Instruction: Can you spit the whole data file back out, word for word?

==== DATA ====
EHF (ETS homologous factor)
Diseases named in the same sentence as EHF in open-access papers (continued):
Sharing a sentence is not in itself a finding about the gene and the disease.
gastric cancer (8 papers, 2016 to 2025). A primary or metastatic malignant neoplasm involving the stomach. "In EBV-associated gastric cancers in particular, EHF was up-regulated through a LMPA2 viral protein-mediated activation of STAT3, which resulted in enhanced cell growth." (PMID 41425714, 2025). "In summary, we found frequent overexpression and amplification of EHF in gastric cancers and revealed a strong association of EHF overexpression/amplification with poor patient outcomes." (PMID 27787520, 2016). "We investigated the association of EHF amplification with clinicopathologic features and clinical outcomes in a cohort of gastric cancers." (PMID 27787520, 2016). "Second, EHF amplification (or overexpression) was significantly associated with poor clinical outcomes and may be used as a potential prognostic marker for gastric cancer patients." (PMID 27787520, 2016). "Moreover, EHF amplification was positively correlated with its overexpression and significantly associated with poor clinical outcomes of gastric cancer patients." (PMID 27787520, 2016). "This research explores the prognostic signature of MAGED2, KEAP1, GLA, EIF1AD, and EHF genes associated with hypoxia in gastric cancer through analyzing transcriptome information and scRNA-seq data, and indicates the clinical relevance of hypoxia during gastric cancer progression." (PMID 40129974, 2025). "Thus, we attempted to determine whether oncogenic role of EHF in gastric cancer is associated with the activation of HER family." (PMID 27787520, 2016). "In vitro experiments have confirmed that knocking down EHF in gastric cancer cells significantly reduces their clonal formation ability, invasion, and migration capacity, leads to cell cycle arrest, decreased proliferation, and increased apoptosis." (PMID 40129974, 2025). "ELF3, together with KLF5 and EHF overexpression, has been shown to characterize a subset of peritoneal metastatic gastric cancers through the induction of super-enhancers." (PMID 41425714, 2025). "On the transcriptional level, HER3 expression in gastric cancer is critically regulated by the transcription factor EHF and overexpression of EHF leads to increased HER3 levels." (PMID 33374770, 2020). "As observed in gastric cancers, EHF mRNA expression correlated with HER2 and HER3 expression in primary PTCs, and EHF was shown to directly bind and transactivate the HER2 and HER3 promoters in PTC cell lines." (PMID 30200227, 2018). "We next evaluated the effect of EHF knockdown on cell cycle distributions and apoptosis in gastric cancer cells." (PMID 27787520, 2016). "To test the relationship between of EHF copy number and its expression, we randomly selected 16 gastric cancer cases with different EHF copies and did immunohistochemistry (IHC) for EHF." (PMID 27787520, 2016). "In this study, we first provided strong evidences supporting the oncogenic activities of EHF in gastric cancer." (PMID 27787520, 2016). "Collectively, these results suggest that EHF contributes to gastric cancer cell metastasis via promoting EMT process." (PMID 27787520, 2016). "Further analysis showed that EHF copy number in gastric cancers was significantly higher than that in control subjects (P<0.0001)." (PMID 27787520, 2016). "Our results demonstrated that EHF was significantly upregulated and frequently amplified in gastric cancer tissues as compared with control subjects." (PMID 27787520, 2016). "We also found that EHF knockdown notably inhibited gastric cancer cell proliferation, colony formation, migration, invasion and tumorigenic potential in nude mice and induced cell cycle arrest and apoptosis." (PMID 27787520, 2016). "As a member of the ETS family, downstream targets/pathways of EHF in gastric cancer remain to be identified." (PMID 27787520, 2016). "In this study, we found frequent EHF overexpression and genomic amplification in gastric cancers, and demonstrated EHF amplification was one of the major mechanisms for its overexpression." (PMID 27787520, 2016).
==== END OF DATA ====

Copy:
EHF (ETS homologous factor)
Diseases named in the same sentence as EHF in open-access papers (continued):
Sharing a sentence is not in itself a finding about the gene and the disease.
gastric cancer (8 papers, 2016 to 2025). A primary or metastatic malignant neoplasm involving the stomach. "In EBV-associated gastric cancers in particular, EHF was up-regulated through a LMPA2 viral protein-mediated activation of STAT3, which resulted in enhanced cell growth." (PMID 41425714, 2025). "In summary, we found frequent overexpression and amplification of EHF in gastric cancers and revealed a strong association of EHF overexpression/amplification with poor patient outcomes." (PMID 27787520, 2016). "We investigated the association of EHF amplification with clinicopathologic features and clinical outcomes in a cohort of gastric cancers." (PMID 27787520, 2016). "Second, EHF amplification (or overexpression) was significantly associated with poor clinical outcomes and may be used as a potential prognostic marker for gastric cancer patients." (PMID 27787520, 2016). "Moreover, EHF amplification was positively correlated with its overexpression and significantly associated with poor clinical outcomes of gastric cancer patients." (PMID 27787520, 2016). "This research explores the prognostic signature of MAGED2, KEAP1, GLA, EIF1AD, and EHF genes associated with hypoxia in gastric cancer through analyzing transcriptome information and scRNA-seq data, and indicates the clinical relevance of hypoxia during gastric cancer progression." (PMID 40129974, 2025). "Thus, we attempted to determine whether oncogenic role of EHF in gastric cancer is associated with the activation of HER family." (PMID 27787520, 2016). "In vitro experiments have confirmed that knocking down EHF in gastric cancer cells significantly reduces their clonal formation ability, invasion, and migration capacity, leads to cell cycle arrest, decreased proliferation, and increased apoptosis." (PMID 40129974, 2025). "ELF3, together with KLF5 and EHF overexpression, has been shown to characterize a subset of peritoneal metastatic gastric cancers through the induction of super-enhancers." (PMID 41425714, 2025). "On the transcriptional level, HER3 expression in gastric cancer is critically regulated by the transcription factor EHF and overexpression of EHF leads to increased HER3 levels." (PMID 33374770, 2020). "As observed in gastric cancers, EHF mRNA expression correlated with HER2 and HER3 expression in primary PTCs, and EHF was shown to directly bind and transactivate the HER2 and HER3 promoters in PTC cell lines." (PMID 30200227, 2018). "We next evaluated the effect of EHF knockdown on cell cycle distributions and apoptosis in gastric cancer cells." (PMID 27787520, 2016). "To test the relationship between of EHF copy number and its expression, we randomly selected 16 gastric cancer cases with different EHF copies and did immunohistochemistry (IHC) for EHF." (PMID 27787520, 2016). "In this study, we first provided strong evidences supporting the oncogenic activities of EHF in gastric cancer." (PMID 27787520, 2016). "Collectively, these results suggest that EHF contributes to gastric cancer cell metastasis via promoting EMT process." (PMID 27787520, 2016). "Further analysis showed that EHF copy number in gastric cancers was significantly higher than that in control subjects (P<0.0001)." (PMID 27787520, 2016). "Our results demonstrated that EHF was significantly upregulated and frequently amplified in gastric cancer tissues as compared with control subjects." (PMID 27787520, 2016). "We also found that EHF knockdown notably inhibited gastric cancer cell proliferation, colony formation, migration, invasion and tumorigenic potential in nude mice and induced cell cycle arrest and apoptosis." (PMID 27787520, 2016). "As a member of the ETS family, downstream targets/pathways of EHF in gastric cancer remain to be identified." (PMID 27787520, 2016). "In this study, we found frequent EHF overexpression and genomic amplification in gastric cancers, and demonstrated EHF amplification was one of the major mechanisms for its overexpression." (PMID 27787520, 2016).